If you constantly question your reality and worry about the future, you are not alone.
Last year I was honoured to be invited to team with The Mighty to write an email newsletter, focusing on dealing with the “What If’s” of Life.
I agreed in the hope my experience of living with a rare progressive disease, along with years managing change, coaching and developing others to embrace challenges and overcome obstacles, would help anyone stuck in the “what ifs” of life.
One of the most regular topics I’m asked about is how do I deal with the “what ifs of life?”
My simple answer is:
I take time to return to the reality of “What Is.”
However, there is nothing simple about it. It’s hard work requiring soul searching and a change of mindset. All of which takes time and patience.
The first step is to actually take time to dwell on your “what if” list. If we don’t do a deep dive into our worries, we can’t begin to work on eradicating them.
Right Now I’m Thinking “What If?”…
When thinking about your future, how would you answer the question, “What if?” ……….
My “What If” questions tend to pop up out of the blue. Questions like:
- “What if my health gets worse in the future?”
- “What if I run out of money?”
- “What if I contract COVID-19?
Plus my most worrying what if…..
- “What if my husband, my full time carer, can no longer care for me?”
A “what if” question could also be a positive one like;
- “What if I wake up in no pain?”
- “What if I get better?”
However, a “what if” question generally ignites our anxieties first, taking us on a scary roller-coaster ride of emotions.
Asking “what if” can be paralyzing, even soul destroying. It can cause you to worry about a future scenario which may never happen. It can cause you to miss out on real joys in your life today.
When you flip a “what if” question into a “what is” statement, your day can change for the better.
I have so many daily disabling challenges, associated with living with a rare bone disease. It’s so easy for me to worry about my future and let the pesky “what if” question run rampant.
Flipping my “What If” worry into a “What Is” statement….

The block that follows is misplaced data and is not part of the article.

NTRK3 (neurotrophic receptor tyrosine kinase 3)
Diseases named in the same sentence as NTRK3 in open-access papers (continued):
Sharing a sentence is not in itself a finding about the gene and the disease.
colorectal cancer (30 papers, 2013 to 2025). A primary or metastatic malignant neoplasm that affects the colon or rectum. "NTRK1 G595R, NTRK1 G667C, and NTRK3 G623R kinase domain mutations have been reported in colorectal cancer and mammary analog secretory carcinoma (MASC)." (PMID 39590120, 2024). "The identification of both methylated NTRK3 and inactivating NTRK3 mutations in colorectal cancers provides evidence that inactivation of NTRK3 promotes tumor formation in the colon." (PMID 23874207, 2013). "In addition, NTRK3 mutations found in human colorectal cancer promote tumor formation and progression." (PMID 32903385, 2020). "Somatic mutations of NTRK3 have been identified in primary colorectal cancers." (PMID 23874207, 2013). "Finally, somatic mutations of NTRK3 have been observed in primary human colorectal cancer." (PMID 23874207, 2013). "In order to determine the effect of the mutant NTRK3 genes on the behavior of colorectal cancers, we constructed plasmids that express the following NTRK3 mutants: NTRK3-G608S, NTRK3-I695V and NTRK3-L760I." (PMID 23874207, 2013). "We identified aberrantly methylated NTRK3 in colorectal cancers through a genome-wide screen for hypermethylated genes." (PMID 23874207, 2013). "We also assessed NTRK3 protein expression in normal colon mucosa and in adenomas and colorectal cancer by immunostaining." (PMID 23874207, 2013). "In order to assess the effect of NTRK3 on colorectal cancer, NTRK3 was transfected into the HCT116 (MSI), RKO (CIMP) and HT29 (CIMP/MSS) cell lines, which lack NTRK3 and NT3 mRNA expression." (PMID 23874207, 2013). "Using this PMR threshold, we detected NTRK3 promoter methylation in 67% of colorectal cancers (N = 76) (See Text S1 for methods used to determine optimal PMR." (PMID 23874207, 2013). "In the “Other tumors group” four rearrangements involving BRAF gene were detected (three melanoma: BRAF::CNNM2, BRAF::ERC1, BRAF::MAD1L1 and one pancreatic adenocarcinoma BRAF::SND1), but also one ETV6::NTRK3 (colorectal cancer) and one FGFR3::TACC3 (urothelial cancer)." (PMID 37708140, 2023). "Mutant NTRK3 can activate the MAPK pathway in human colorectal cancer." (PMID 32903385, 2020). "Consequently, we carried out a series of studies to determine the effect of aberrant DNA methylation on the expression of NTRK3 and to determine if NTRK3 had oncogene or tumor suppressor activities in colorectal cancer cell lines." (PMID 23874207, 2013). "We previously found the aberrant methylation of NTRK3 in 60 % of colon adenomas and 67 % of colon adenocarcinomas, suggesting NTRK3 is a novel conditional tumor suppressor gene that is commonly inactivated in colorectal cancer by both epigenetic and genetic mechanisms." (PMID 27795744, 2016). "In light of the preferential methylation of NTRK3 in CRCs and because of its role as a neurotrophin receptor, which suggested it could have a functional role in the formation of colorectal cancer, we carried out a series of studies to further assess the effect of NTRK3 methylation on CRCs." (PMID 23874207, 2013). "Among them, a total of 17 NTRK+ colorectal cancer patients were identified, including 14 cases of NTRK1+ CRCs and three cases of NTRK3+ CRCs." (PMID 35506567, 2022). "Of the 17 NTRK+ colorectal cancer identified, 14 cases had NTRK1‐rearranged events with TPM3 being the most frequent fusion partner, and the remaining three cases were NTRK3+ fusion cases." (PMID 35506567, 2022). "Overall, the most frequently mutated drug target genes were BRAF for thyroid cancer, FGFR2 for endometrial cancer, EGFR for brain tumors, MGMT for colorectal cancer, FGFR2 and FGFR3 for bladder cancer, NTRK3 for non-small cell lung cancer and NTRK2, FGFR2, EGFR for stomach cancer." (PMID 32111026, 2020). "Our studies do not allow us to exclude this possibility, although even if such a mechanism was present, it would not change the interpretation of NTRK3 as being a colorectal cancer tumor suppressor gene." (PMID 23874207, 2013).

I don’t want to stay on a path of despair, so I know it’s important to take time to think about the positive and tangible side of the “what is”. What’s happening in my life today? Here’s my tangible reality:
●I overcome pain and fatigue every day even when I feel like I don’t;
●I have incredible empathy for others who experience chronic disease;
●I have determination and courage;
●I love life, I cling to it and I find ways daily to enjoy it as best I can…even if it means resting on the bed, enjoying my favourite TV show, or writing a blog post;
●I enjoy the simple things in life and I cherish them. Things like flowers blooming and birds singing. I notice intricate colours in nature and the way the blooms open and close;
●I never take anything for granted;
●I know life can be uncertain but I know change can bring new opportunities;
●I know tough times happen, but I also know the intensity of those times does pass and joy returns.
If you find yourself focusing on a “what if” list of despairs, it’s maybe time to flip it around to a “what is” statement of personal encouragement.
We will all ask “what if?” during the course of our lives. It’s a normal thing to do, but it can also take us down an exhausting black hole of despair. And when you add in health concerns or a disability, it can make the “what ifs” of life even louder.
My reality, my “what is”, is my rare bone disease which causes severe pain due to widespread pathological fractures.
My “what if” concerns, in relation to my disease, always take me to my future of worrying about losing my husband, who is my soulmate and full-time carer. How will I cope if he passes before me? How will I cope if he becomes ill?
Real concerns? Absolutely. But it is not a concern I am facing today. It is not my “what is”.
When I return to today’s reality, he is by my side. I can talk to him about my worries, and together we can work on a plan to safeguard my future in the event I need to live this life without him. I can flip my “what if” worry into a tangible “what is” reality of life. A reality with a loving, caring husband. I can count my blessings today.
If you’re experiencing a season of asking “what if?” and worrying about the future, acknowledge your concerns but stop and focus on “what is”.
We Can Overcome our “What Ifs” in a Practical Way
Here’s a way to help to reframe your thoughts:
1. Write two lists. One with all your “what if” worries and one with your “what is” realities.
2. Look at your “what if” list and cross off all the ones which may never happen. The ones left on the “what if” list can then be transferred to your “what is” list. Make sure the “what is” list includes the positives in your life as well as your current challenges.
3. Now you have one list. A “what is” list with realities you can celebrate, and some real concerns you need to action, so you have a plan in place to mitigate their impact.
As I focus on the reality of having my husband as my full-time carer, rather than worrying about losing him, I can begin to enjoy our relationship, savor it and celebrate it.
I can also calmly focus on my future, and take control of my “what ifs”, by putting plans in place to ensure I have carers organised in case of an emergency.
Writer Corrie ten Boom said…
I hope this helps (even a little),
Take care, Sam x
Medical Musings with Friends
If you’re looking for genuine support, care, understanding and friendship, you are so welcome to join my closed Facebook support forum, Medical Musings with Friends . It’s a safe place to connect with others living with chronic and complex diseases, who truly understand the daily challenges. A warm welcome awaits.
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